Finding a New Rural America
[imgbelt img=Minerbank.jpg]Old Rural is dead or dying. But there is a New Rural there for the communities that can find a way.
Old Ag is largely about protecting the status quo supported by many of the major farm groups and commodity organizations. New Ag is a combination of grassroots farmer and food organizations and environmental groups that challenge the status quo with a vision of agriculture as producing positive environmental benefits and healthier diets.
Old Ag Concentrated production in a few crops or animals. Increased efficiency of production—cheap is good. Public policy to protect existing advantages. Declining employment base. Protection of wealth rather than expansion.
New Ag Diverse production of integrated crops and animals. Quality over cheap. Public policy to encourage new competitive advantages. Reward farmers for positive environmental benefits. Expand economic opportunity and wealth.
The Old vs. New Ag tension needs some historical context. For much of the first half of the twentieth century, the debate was between “Prosperity Ag” vs. “Subsistence Ag.” Prosperity Ag, with lots of help from the federal government and key institutions like land grant universities, won.
Prosperity Ag has largely evolved into Old Ag. And often those in Old Ag see New Ag as a return to subsistence, though others would disagree. For a powerful subset of rural communities and individuals, Old Ag still works. It is difficult to convince those “winners” to give up a successful known for a risky unknown. But as the population data show, the number of winners under Old Ag gets smaller every decade.
Much of Old Ag’s power is based on the myth that most rural people make their living in agriculture. This myth haunts rural America.
Agriculture provides slightly more than 5% of the jobs in rural America; 82% of family farm income comes from sources off the farm. There are parts of the U.S. where agriculture is dominant, but in much less of the nation than 50 years ago. Focusing on agriculture, especially Old Ag, ignores the vast majority of rural people and communities.
One other misunderstanding damages rural communities: that Urban America subsidizes Rural America.
This myth once again came to the surface in a recent exchange between Ezra Klein of the Washington Post and USDA Secretary Tom Vilsack. Bill Bishop, in his excellent follow-up to the Vilsack-Klein debate in the Daily Yonder, showed that rural counties lag behind urban areas in federal per capita expenditures three years out of five. If you look at community development spending, rural counties are behind four out of five years.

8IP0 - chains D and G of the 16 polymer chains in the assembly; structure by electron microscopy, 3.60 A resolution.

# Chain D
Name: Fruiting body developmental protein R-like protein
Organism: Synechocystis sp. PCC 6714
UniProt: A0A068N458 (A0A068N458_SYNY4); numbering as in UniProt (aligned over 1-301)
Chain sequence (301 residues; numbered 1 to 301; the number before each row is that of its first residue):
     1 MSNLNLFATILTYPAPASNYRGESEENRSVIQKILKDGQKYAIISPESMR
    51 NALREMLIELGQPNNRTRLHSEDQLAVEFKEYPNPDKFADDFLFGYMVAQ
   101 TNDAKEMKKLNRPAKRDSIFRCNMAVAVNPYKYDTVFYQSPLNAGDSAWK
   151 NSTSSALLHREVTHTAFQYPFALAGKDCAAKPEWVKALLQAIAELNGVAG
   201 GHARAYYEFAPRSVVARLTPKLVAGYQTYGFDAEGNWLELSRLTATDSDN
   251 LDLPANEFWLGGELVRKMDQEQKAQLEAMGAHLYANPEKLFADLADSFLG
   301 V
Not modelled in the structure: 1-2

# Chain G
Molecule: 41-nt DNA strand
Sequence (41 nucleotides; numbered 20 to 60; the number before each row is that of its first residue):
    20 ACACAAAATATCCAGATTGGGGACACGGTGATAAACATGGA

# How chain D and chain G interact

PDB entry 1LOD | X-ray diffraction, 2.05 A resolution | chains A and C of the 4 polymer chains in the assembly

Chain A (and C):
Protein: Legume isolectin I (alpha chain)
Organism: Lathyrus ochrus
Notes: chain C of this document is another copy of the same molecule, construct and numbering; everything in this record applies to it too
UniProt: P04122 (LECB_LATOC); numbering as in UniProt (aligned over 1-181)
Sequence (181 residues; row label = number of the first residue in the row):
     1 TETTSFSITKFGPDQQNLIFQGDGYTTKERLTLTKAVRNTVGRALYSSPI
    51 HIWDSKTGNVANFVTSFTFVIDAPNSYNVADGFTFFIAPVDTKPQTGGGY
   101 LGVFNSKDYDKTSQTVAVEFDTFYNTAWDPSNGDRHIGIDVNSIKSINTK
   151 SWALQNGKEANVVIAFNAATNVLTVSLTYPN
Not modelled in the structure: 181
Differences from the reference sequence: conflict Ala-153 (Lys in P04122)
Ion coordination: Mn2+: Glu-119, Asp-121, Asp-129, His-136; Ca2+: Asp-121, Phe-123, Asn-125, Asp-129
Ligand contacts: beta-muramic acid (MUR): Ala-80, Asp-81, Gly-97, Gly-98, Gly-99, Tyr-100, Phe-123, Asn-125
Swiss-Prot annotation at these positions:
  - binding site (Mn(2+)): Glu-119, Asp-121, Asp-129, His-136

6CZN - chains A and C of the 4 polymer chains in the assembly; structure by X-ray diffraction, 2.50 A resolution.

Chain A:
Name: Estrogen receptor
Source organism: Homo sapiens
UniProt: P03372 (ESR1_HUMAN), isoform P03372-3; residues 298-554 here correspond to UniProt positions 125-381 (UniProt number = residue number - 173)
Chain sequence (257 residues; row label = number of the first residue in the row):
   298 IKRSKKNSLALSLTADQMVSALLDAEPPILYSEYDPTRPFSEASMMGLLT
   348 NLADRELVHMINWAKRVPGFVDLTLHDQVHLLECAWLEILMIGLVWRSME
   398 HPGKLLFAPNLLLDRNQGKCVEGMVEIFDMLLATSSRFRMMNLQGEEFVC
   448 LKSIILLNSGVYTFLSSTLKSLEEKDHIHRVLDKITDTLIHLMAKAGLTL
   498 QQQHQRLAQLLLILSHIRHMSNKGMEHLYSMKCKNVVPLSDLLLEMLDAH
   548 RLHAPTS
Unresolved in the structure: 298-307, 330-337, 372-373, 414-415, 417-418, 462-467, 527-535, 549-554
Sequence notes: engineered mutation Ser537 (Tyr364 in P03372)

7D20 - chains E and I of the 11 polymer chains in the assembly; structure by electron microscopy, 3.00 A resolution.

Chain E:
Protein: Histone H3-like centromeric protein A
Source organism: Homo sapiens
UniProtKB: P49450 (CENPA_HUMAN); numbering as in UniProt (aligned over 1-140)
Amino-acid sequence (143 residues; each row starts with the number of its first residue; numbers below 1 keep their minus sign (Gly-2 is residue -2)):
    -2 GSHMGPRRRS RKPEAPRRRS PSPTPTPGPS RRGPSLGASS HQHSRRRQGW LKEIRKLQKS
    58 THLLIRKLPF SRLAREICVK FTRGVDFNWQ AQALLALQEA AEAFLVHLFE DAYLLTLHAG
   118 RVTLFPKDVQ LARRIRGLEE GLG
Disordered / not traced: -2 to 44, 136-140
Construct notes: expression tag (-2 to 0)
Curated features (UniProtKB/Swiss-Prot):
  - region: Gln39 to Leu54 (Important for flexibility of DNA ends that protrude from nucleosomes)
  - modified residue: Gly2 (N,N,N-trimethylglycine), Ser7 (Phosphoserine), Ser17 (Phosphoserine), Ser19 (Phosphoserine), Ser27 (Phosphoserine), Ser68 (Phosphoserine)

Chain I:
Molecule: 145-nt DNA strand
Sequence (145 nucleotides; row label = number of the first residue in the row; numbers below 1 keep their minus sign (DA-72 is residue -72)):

To extend Morgan’s concept, we can also talk about a continuum of “Old Rural” to “New Rural” rather than a division.
Old Rural is largely about protecting regionally dominant enterprises that produce single commodities, often with federal and state government support and protection (coal, timber, commodity crops, low-skill, low-wage manufacturing, etc.), increasing the amount, but often not the distribution of wealth.
Old Rural is about smokestack chasing, incentivizing the temporary relocation of businesses looking for ever cheaper places.
Old Rural is often about very limited connectivity between urban and rural.
New Rural is intentionally about broad connectivity. New Rural is about helping regional efforts to build diverse, evolving competitive advantage that grows the amount and distribution of wealth.
Again, to oversimplify, here’s the continuum:
Old Rural Areas dominated by a single, defining economic sector that sets the expectations for wages and education. Commodity production with downward price pressure from globalization. Income and education levels falling behind national averages. Declining population based on declining economic opportunity. Cheap is good, cheaper must be better.
Old Rural communities and regions are haunted by what they used to be rather than being energized by what they should be.
New Rural Regional approaches to diverse economies based on continual creation of competitive advantage. Broad linkages to urban and global economies seen as critical strategies. Recruit entrepreneurs and immigrants, not low-wage manufacturing. Quality of Life is critical. Environmental quality an asset to be protected, not expended.
Support of New Ag does not insure support of New Rural. Support of Old Ag does insure support of Old Rural. When policies are formulated, we need to be sure which outcome we want and for whom. Because of the great growth in agricultural and forestry productivity (often with government assistance), Old Ag and Old Rural provide living wage jobs for fewer and fewer rural people. Globalization of the last few decades has made this even more so.
Can Old Rural be the base from which New Rural emerges?
It is possible, but unlikely. In cooperation with local and regional partners, groups like the U.S. Endowment for Forestry and Communities are experimenting with this transition in various parts of the U.S. But one of the lessons of the last thirty years is that Old Rural too often sees change as the enemy, rather than as a source of opportunity.
Unfortunately, most of our rural-serving public institutions depend on the political might of Old Rural to survive. Because the rural crisis in America is largely glacial rather than tsunamic, it is hard for people and institutions to see the need and direction to change before it is too late. The change from Old to New is happening in a few places, but those are the exceptions.
If your children and grandchildren must leave to find prosperity, then your approach is failing. Under Old Rural, many children have to leave. New Rural represents the potential of greater opportunity, the potential of a future that would keep our kids at home. That it is not guaranteed. It is, however, entirely possible.
Karl Stauber is president and CEO of the Danville (VA) Regional Foundation.